Tuesday, November 15, 2016

seasons. sort of. moisture, anyway.

It's mid-November, so here in the Bay Area, winter is coming along with the kind of brisk punctuality you can expect from a semi-desert that used to be Mexico. Prompted by the occasional frigid 55ยบ morning, leaves are starting to turn brown. And we got measurable rainfall for the second time since...I don't know, really. April sometime?

The Figpocalypse is long finished, and with the rain, the entire carpet of figs on the driveway burst simultaneously with scary-looking white mold, before decomposing into a merely life-threatening lubricant. The apple tree put out some pretty good apples, this year! We got to taste a few that the opossums or raccoons didn't want. There were some pomegranates, but since we don't really eat or drink pomegranates, mostly we let them go. (And we're still not 100% sure when they're ripe.)

After 17 years in California, I still find it weird that some fruits literally ripen in February and can happily stay on the tree through June and beyond; that said, the orange tree looks content.

With the first rain, I got to experience several dog-walks culminating in a wet dog. She was not a fan of this whole "water falling from the sky" concept, and seemed even reluctant to go outside on her own to pee. I started considering a dog-raincoat, and a friend said, "Oh, you've got a princess!". Thinking it through, two thoughts came up:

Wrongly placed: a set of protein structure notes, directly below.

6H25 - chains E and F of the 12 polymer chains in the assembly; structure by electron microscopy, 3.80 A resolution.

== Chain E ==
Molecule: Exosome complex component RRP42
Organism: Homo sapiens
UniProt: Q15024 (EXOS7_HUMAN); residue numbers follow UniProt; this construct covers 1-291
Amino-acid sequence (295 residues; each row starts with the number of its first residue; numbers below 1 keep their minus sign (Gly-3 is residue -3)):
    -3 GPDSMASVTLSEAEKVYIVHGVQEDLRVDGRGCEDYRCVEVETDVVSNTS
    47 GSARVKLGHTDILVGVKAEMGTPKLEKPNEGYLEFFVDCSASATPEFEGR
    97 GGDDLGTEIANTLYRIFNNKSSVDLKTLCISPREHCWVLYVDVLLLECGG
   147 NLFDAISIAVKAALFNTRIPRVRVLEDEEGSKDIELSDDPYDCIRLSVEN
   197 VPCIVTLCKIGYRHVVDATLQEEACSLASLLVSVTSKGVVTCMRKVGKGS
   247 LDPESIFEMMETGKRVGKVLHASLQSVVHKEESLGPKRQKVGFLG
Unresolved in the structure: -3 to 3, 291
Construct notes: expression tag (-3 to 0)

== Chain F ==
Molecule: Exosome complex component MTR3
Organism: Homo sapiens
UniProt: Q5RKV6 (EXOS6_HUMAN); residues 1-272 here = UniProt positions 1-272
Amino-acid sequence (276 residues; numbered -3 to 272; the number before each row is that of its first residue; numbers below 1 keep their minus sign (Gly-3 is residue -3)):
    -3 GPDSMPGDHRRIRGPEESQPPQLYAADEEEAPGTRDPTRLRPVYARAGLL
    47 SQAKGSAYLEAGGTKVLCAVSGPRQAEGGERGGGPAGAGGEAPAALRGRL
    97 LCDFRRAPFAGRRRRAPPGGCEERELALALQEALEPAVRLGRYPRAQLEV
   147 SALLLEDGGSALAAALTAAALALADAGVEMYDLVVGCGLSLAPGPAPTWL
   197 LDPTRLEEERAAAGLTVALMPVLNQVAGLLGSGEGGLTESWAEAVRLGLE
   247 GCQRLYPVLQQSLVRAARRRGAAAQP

1. If she's 2 years old and has spent her life in California, she will have had very little experience of rain. (Even young kids have trouble adjusting: when my friend's son was 4, they were in the car and he said, "Mommy, what's that rattling on the roof?" because he didn't know the sound of rain on a car.)
  2. If I get the dog a raincoat, there should be less of the damp-dog smell in the house.
 The other bizarre thing about "winter" around here is that this is when plants do their growing, because this is when water abounds. (We still don't quite know where things like our Zombie Rose get water in the off-season.) The mash of leaves I haven't cleaned up on the patio, under the bird feeder, seems to have decayed enough to support sunflower seedlings. I'm always impressed by the formation of soil in places like gutters.

And, of course, the compost bin is full of writhing balls of earthworms, which is usually a sign I need to at least turn it.

Earthworms are actually an invasive species! Which...too bad. There's a lot of them.

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